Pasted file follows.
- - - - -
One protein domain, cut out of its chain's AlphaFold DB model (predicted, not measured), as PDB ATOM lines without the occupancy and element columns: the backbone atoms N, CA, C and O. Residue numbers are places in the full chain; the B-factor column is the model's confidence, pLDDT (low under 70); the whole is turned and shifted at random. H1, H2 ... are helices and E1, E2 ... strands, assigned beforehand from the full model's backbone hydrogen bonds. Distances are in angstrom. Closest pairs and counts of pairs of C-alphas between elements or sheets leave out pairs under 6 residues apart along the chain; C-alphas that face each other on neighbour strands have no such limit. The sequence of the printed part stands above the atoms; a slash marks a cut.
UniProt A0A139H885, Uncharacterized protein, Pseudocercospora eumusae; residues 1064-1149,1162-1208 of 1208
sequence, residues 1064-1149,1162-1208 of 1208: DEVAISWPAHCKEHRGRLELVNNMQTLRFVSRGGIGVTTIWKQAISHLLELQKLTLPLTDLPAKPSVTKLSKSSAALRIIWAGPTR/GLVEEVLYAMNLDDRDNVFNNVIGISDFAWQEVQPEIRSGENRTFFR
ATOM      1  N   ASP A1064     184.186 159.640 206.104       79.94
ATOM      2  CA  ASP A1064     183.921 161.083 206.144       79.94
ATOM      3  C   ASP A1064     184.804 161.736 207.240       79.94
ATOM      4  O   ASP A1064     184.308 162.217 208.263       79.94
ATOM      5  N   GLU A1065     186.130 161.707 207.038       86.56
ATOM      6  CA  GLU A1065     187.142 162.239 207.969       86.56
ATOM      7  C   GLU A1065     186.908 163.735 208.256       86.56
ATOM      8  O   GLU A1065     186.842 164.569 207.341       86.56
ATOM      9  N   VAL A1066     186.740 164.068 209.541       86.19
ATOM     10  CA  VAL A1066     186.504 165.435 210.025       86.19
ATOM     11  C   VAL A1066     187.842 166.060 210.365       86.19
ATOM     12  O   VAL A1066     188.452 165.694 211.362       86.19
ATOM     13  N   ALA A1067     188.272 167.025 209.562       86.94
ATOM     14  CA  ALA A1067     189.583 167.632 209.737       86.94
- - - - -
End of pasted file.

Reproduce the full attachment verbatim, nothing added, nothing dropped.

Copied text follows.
One protein domain, cut out of its chain's AlphaFold DB model (predicted, not measured), as PDB ATOM lines without the occupancy and element columns: the backbone atoms N, CA, C and O. Residue numbers are places in the full chain; the B-factor column is the model's confidence, pLDDT (low under 70); the whole is turned and shifted at random. H1, H2 ... are helices and E1, E2 ... strands, assigned beforehand from the full model's backbone hydrogen bonds. Distances are in angstrom. Closest pairs and counts of pairs of C-alphas between elements or sheets leave out pairs under 6 residues apart along the chain; C-alphas that face each other on neighbour strands have no such limit. The sequence of the printed part stands above the atoms; a slash marks a cut.
UniProt A0A139H885, Uncharacterized protein, Pseudocercospora eumusae; residues 1064-1149,1162-1208 of 1208
sequence, residues 1064-1149,1162-1208 of 1208: DEVAISWPAHCKEHRGRLELVNNMQTLRFVSRGGIGVTTIWKQAISHLLELQKLTLPLTDLPAKPSVTKLSKSSAALRIIWAGPTR/GLVEEVLYAMNLDDRDNVFNNVIGISDFAWQEVQPEIRSGENRTFFR
ATOM      1  N   ASP A1064     184.186 159.640 206.104       79.94
ATOM      2  CA  ASP A1064     183.921 161.083 206.144       79.94
ATOM      3  C   ASP A1064     184.804 161.736 207.240       79.94
ATOM      4  O   ASP A1064     184.308 162.217 208.263       79.94
ATOM      5  N   GLU A1065     186.130 161.707 207.038       86.56
ATOM      6  CA  GLU A1065     187.142 162.239 207.969       86.56
ATOM      7  C   GLU A1065     186.908 163.735 208.256       86.56
ATOM      8  O   GLU A1065     186.842 164.569 207.341       86.56
ATOM      9  N   VAL A1066     186.740 164.068 209.541       86.19
ATOM     10  CA  VAL A1066     186.504 165.435 210.025       86.19
ATOM     11  C   VAL A1066     187.842 166.060 210.365       86.19
ATOM     12  O   VAL A1066     188.452 165.694 211.362       86.19
ATOM     13  N   ALA A1067     188.272 167.025 209.562       86.94
ATOM     14  CA  ALA A1067     189.583 167.632 209.737       86.94